Office Hours
Mon
8:00am to 5:00pm
Tue
8:00am to 5:00pm
Wed
8:00am to 5:00pm
Thu
8:00am to 5:00pm
Fri
8:00am to 5:00pm
Sat
Closed
Sun
Closed
Phone (352) 622-4251
PATIENT PORTAL Click here for access

Cardiology: A Run Down

When I was asked to write an article about cardiology, it became strikingly clear to me how little I knew of the subject. I knew that cardiology primarily focused on the heart, but not much more beyond that. This then dominoed into how little I knew of the heart itself. I knew that it pumps blood through the body, making it the engine that keeps our body going. I knew that a well-balanced diet with reduced levels of fat and cholesterol, and a steady regiment of light exercise keeps it fairly healthy which keeps one out of the emergency room – at least for heart related issues. But again, that was pretty much all. So it was time to research.

Now of course, I didn’t set out to become a cardiologist overnight. But having more knowledge and understanding of any subject is always better than having less; and so this article became a reason to arm myself with – as well as share – some information I feel anyone who is not a medical professional should know. Particularly if you’re in your mid 30’s (like myself) and considering beginning regular visits to a cardiologist to maintain a healthy heart. After all, how much can we really learn from the various medical dramas airing on television nowadays?

As I set out to learn, I decided to start with the heart; before moving onto the study of it and its disorders. The heart, for all intents and purposes, acts as a pump. It draws blood in and it pumps it back out, creating a continuous circulation of blood throughout the body. It’s divided into four main sections, or chambers. The two upper chambers are known as the left and right atrium, while the two lower chambers are the left and right ventricles. As the blood circulates, it flows into the atria (plural for atrium) and out through the ventricles.

Now some may wonder, just as I did, why there would be a need for four chambers when the heart seems to have two functions. That would be because the left and right sides of the heart have their own functions. The right side of the heart collects de-oxygenated blood and pumps it into the lungs, where carbon dioxide is exchanged for oxygen. From the lungs, the oxygenated blood flows into the left side of the heart where it is then pumped into the body. With every heartbeat, the right ventricle pumps the same amount of blood into the lungs as the left ventricle pumps into the body. The complete heartbeat, from its beginning to the beginning of the next beat, is known as the cardiac cycle.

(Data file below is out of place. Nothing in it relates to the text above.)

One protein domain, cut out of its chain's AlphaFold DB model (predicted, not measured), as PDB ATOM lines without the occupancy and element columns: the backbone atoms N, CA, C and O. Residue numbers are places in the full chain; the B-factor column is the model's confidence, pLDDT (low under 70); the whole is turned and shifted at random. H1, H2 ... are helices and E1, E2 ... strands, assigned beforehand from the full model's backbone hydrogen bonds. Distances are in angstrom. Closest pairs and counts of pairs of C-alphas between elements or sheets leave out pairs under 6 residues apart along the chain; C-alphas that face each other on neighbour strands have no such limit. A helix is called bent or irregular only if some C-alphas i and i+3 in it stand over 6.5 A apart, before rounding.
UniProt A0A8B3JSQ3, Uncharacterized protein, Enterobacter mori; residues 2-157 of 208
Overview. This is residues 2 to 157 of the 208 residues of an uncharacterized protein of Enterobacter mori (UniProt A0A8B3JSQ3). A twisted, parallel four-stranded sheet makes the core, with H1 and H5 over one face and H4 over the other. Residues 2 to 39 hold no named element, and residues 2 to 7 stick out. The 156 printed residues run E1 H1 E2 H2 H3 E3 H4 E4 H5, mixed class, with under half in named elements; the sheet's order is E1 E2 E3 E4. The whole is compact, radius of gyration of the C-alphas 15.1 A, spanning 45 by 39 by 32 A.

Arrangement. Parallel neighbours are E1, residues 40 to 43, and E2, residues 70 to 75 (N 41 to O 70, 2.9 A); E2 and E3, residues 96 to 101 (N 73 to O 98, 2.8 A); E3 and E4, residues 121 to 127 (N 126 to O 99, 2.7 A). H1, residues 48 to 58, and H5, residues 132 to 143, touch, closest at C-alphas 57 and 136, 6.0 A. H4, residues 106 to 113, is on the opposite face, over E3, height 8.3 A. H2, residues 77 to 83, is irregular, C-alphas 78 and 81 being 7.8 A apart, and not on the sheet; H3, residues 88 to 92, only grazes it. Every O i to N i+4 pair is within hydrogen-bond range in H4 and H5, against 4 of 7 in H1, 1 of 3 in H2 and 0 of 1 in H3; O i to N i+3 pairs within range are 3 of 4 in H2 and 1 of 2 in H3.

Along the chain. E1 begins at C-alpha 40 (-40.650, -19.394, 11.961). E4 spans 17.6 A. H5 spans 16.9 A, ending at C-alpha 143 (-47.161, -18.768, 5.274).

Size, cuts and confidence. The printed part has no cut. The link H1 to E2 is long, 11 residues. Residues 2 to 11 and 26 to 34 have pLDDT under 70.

Cardiology is the medical profession that specializes in disorders of the heart. Just as the heart is complicated and intricate, so is the specialization in the many things that can go wrong. As I continued to research I was amazed to find just how in depth cardiology actually is. There are more commonly known disorders; such as heart failure, which is failure of the heart to pump enough blood to meet the body’s demand. Or varicose veins, which are veins that become enlarged and twisted due to failed valves.

However, the list of disorders that affect the heart extends far beyond what you may have seen or heard on TV, or discussed amongst your family and friends. There are disorders that affect the four chambers or other parts of the heart such as the walls, arteries or valves. There are also disorders that affect the veins or how the blood circulates through them. There are even disorders that can cause the heart to stop pumping blood.

A cardiologist uses their knowledge and understanding of these disorders to help one maintain optimum heart health. Aside from being referred to one by your primary doctor, it is commonly known that it’s generally a good idea to consult one for various reasons. For example, if your family has a history of heart problems, you may want to consider consulting a cardiologist to make sure you are not predisposed to anything. However, I was surprised to learn that some non-cardiac disorders, such as diabetes or gum disease, can contribute to heart disease; so one may want to consult a cardiologist if you have one of those disorders as well.

The bottom line is that cardiology is, in my opinion, one of the most important fields of all medical professions.

Posted: